Mission Impossible III is rated PG-13 for "intense sequences of frenetic violence and menace." That is pretty much all there is to this movie. It has all the meaning of a roller coaster at a theme park. While you are in your seat, the experience is sort of exciting and fun. But once those few thrilling moments are over, you come away with nothing to show for it.
The episodes of plot are mainly moments of rest that connect the explosions, gun battles, helicopter duels, people crashing through windows, and cars overturning on the highway and bursting into flames. To the movie's credit, some of these scenes of frenetic violence are well-done, especially when the hero jumps off buildings and when he tries to pick up a doomsday cylinder as it rolls through heavy traffic.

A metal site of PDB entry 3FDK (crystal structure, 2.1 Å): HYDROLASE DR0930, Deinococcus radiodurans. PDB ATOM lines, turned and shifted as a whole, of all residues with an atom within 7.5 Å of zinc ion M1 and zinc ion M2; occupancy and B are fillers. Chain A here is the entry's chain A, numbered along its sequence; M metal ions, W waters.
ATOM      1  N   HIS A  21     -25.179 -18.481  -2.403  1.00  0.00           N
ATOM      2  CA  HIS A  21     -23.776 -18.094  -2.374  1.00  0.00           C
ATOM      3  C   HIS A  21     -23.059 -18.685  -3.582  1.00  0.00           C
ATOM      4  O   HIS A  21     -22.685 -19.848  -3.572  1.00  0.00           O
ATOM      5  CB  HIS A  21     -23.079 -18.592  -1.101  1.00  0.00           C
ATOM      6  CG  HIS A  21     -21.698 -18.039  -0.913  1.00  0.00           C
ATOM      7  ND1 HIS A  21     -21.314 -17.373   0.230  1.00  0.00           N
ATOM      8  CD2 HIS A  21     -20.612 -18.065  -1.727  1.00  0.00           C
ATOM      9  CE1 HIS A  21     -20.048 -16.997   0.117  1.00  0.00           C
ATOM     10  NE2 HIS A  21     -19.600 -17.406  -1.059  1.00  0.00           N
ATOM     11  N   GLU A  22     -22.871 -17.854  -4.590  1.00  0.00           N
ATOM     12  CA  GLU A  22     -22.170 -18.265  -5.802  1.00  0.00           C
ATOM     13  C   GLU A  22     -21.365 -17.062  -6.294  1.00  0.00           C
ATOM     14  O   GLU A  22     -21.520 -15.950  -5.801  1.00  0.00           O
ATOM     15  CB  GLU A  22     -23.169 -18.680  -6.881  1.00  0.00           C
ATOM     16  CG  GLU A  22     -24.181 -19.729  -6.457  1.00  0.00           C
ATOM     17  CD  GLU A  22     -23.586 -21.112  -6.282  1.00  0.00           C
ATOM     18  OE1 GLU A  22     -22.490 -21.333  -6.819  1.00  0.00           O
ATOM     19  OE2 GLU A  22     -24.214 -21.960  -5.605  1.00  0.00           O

Ethan Hunt, played by Tom Cruise, decides to quit the impossible mission business to get married to a nice, wholesome nurse played by Michelle Monaghan (who constantly reminds us of Mr. Cruise's real-life crush, Katie Holmes). But an evil arms dealer, played by Philip Seymour Hoffman, kidnaps her, in an effort to get Ethan to turn over that doomsday cylinder. So Ethan has to rescue her. That's the plot.
The cylinder contains something so destructive it is called the "anti-God." And the government wants it given to a Middle East dictator to justify an invasion, so we have Hollywood's requisite anti-war statement. That's it.
We do, though, get a striking lesson in acting. The last time we saw Mr. Hoffman, he was earning an Oscar for his depiction of the effete, lisping Truman Capote. Now he plays the polar opposite: a big, strong, deep-voiced villain. Good, professional actors can utterly hide themselves in their different roles. But, like most mere movie stars, Tom Cruise, in all of his movies, always depicts the same character; namely, Tom Cruise.